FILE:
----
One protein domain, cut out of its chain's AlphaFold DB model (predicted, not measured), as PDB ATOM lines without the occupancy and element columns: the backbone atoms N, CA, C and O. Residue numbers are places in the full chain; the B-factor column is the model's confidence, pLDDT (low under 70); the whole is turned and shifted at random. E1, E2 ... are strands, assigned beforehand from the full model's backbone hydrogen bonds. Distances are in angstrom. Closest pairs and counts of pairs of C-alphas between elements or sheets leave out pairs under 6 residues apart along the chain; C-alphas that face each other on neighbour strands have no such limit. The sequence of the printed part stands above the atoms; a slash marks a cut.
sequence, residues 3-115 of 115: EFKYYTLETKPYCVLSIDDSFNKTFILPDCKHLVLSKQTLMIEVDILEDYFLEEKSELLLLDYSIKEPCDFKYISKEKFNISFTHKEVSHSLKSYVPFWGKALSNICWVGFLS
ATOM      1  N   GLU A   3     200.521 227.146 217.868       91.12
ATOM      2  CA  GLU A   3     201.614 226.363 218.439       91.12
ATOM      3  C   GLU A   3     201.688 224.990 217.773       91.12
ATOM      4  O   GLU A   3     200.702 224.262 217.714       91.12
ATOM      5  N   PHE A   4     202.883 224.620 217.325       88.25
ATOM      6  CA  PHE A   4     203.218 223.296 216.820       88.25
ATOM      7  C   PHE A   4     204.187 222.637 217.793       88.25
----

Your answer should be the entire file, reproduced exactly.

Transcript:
One protein domain, cut out of its chain's AlphaFold DB model (predicted, not measured), as PDB ATOM lines without the occupancy and element columns: the backbone atoms N, CA, C and O. Residue numbers are places in the full chain; the B-factor column is the model's confidence, pLDDT (low under 70); the whole is turned and shifted at random. E1, E2 ... are strands, assigned beforehand from the full model's backbone hydrogen bonds. Distances are in angstrom. Closest pairs and counts of pairs of C-alphas between elements or sheets leave out pairs under 6 residues apart along the chain; C-alphas that face each other on neighbour strands have no such limit. The sequence of the printed part stands above the atoms; a slash marks a cut.
sequence, residues 3-115 of 115: EFKYYTLETKPYCVLSIDDSFNKTFILPDCKHLVLSKQTLMIEVDILEDYFLEEKSELLLLDYSIKEPCDFKYISKEKFNISFTHKEVSHSLKSYVPFWGKALSNICWVGFLS
ATOM      1  N   GLU A   3     200.521 227.146 217.868       91.12
ATOM      2  CA  GLU A   3     201.614 226.363 218.439       91.12
ATOM      3  C   GLU A   3     201.688 224.990 217.773       91.12
ATOM      4  O   GLU A   3     200.702 224.262 217.714       91.12
ATOM      5  N   PHE A   4     202.883 224.620 217.325       88.25
ATOM      6  CA  PHE A   4     203.218 223.296 216.820       88.25
ATOM      7  C   PHE A   4     204.187 222.637 217.793       88.25